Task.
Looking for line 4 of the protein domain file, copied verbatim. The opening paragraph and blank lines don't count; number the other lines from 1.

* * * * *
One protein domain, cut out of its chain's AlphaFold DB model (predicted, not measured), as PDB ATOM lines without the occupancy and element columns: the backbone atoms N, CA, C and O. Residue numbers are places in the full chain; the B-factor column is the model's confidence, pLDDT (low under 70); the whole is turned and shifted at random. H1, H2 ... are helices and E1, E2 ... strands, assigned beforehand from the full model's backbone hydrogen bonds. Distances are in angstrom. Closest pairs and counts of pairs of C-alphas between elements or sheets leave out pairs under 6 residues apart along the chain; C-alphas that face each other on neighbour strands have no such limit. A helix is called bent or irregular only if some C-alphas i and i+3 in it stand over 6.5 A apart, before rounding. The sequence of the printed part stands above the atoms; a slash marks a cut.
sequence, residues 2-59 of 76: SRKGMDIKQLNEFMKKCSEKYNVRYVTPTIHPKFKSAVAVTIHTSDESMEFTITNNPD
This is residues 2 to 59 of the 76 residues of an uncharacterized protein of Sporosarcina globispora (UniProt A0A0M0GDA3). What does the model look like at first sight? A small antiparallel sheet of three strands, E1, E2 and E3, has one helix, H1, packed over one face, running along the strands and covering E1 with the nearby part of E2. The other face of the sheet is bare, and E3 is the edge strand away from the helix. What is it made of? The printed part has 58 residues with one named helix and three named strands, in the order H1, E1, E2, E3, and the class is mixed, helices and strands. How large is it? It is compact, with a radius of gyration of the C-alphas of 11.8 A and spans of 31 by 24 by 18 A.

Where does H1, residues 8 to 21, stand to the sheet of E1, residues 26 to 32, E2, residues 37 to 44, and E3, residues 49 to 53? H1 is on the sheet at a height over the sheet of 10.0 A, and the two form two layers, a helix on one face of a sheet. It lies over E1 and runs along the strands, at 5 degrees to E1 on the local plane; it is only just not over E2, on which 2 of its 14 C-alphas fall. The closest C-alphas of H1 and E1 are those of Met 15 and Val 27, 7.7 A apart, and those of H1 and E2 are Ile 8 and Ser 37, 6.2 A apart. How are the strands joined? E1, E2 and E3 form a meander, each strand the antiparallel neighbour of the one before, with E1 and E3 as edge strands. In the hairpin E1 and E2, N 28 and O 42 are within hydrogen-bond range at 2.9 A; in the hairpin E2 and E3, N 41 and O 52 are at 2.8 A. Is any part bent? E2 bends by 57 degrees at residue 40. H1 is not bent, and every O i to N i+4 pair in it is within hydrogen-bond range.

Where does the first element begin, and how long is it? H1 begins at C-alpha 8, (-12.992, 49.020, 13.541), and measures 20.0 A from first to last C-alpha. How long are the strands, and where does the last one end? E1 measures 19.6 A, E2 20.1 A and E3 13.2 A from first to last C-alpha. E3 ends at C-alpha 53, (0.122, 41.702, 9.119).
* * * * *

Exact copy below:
Where does the first element begin, and how long is it? H1 begins at C-alpha 8, (-12.992, 49.020, 13.541), and measures 20.0 A from first to last C-alpha. How long are the strands, and where does the last one end? E1 measures 19.6 A, E2 20.1 A and E3 13.2 A from first to last C-alpha. E3 ends at C-alpha 53, (0.122, 41.702, 9.119).